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(The good thing about sporting events -- tennis tournaments included -- is that someone has to win. We bring this up because we can't remember the last time a big event was this wide open. Literally any of 30 men, most from Argentina or Spain, could win this thing. We just want to acknowledge this up front.)

1. Lleyton Hewitt: As always, his outsized heart and foot speed make him a threat. But the world No. 1 hasn't played a lot of clay matches this spring, which means his third-rounder against Tommy Robredo could be a redux of his match last year with Guillermo Cañas. Hewitt ought to be tremendous on clay (he has consistent strokes, superb stamina, blinding speed and is generally patient), but his record at Roland Garros is pretty mediocre.

2. Andre Agassi: On one side of the ledger -- Agassi has won here before, he rolled through the field in the last major, he won't be distracted by the mixed-doubles tomfoolery, he has a new source of motivation, and stamina is never an issue. On the other side -- he's played even fewer clay-court matches this year than Hewitt, he has not been particularly successful in Paris since 1999, and he looked his age in his most recent outing.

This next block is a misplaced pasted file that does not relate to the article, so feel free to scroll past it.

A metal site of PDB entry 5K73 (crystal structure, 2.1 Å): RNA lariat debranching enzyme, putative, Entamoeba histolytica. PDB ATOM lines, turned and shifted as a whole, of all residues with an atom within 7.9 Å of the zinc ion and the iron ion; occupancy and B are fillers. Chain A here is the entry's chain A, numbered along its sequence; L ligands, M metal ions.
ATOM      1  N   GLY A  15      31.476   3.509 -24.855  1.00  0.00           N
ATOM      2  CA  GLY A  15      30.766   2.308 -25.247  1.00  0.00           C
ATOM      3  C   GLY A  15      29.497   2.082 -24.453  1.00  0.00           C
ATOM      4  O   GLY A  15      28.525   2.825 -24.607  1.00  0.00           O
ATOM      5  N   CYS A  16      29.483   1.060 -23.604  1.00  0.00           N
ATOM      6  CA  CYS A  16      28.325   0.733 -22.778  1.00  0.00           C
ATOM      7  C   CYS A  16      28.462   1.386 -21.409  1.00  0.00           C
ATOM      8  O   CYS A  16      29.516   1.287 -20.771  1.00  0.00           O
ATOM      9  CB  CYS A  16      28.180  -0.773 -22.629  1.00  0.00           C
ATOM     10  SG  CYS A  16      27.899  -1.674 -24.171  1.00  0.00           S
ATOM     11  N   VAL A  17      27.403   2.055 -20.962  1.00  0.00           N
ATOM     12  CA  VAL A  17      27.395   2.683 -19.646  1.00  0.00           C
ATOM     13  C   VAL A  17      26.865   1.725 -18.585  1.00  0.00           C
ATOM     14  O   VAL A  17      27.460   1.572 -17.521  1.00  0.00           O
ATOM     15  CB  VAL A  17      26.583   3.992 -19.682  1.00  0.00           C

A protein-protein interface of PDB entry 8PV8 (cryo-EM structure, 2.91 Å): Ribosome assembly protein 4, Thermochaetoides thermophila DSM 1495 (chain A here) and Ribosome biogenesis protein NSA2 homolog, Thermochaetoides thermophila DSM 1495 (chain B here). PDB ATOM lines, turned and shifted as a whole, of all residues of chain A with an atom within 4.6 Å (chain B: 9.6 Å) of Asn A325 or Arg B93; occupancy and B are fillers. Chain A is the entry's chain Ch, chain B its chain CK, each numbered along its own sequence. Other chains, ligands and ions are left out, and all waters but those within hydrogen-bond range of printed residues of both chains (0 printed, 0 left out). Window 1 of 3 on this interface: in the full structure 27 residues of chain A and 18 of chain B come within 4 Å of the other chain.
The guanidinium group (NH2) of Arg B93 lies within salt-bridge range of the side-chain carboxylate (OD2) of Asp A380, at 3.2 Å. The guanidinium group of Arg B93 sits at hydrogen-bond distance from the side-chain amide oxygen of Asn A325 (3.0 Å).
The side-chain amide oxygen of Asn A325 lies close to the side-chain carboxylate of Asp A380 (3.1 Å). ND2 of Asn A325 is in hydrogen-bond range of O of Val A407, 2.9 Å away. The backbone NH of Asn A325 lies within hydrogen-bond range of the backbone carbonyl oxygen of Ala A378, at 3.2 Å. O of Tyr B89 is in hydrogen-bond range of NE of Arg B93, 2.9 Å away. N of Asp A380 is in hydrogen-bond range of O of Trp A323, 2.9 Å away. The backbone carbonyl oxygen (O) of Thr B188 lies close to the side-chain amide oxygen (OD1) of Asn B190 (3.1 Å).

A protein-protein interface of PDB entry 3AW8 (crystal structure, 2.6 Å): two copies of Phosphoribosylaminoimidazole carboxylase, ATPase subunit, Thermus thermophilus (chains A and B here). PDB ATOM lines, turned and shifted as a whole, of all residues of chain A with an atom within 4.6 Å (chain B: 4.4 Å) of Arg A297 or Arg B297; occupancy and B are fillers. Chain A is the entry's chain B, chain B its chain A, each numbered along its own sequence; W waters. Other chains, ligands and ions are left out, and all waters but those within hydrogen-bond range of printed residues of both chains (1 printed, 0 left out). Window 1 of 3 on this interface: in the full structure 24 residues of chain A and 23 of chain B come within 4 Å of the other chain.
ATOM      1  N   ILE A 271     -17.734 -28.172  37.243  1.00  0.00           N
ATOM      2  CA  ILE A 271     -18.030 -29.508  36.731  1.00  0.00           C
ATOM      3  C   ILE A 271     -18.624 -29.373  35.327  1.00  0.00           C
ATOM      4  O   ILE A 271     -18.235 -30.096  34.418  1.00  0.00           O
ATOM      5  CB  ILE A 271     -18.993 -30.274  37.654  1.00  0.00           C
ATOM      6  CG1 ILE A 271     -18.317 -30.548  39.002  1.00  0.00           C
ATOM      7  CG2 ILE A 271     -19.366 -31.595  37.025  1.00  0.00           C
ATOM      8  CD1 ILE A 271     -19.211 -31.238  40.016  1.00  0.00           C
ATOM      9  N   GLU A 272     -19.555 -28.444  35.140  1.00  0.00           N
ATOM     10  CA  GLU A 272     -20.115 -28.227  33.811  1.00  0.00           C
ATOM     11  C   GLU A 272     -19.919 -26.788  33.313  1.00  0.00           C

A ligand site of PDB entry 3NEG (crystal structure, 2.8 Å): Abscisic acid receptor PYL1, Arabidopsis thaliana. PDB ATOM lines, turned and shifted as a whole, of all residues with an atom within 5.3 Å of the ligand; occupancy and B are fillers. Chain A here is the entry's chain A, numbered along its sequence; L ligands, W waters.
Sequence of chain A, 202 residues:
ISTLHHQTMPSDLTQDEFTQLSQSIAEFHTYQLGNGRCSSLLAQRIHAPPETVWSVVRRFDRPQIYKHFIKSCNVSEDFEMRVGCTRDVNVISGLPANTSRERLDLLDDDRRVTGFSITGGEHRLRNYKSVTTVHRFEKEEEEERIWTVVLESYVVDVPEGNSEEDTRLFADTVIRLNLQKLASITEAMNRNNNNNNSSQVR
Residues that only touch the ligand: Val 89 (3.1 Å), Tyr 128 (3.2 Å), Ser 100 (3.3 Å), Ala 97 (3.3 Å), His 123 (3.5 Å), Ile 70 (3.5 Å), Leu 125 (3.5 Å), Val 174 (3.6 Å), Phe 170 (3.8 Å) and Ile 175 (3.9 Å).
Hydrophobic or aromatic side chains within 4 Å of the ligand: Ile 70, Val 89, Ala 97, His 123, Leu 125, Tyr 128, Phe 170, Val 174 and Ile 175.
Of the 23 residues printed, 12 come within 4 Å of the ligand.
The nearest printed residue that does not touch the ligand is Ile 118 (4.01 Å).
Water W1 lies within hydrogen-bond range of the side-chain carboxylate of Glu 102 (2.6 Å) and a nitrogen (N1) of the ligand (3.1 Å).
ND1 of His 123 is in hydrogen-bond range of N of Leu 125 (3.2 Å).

3. Juan Carlos Ferrero: Assuming his arm is healthy, he has an excellent chance to win his first major. Our choice, if only by process of elimination.

4. Carlos Moya: Since an impressive run to win Barcelona, he has turned in mediocre results, dropping four matches on clay in May. Granted, the last two were in World Team Cup competition, but still.

5. Roger Federer: After several solid wins in recent weeks, berths on the Federer Express are filling up again. The Fed was a first-round loser here last year and still hasn't had a good showing at a major, but his game has been sharp of late and his draw is softer than Dirk Nowitzki's defense.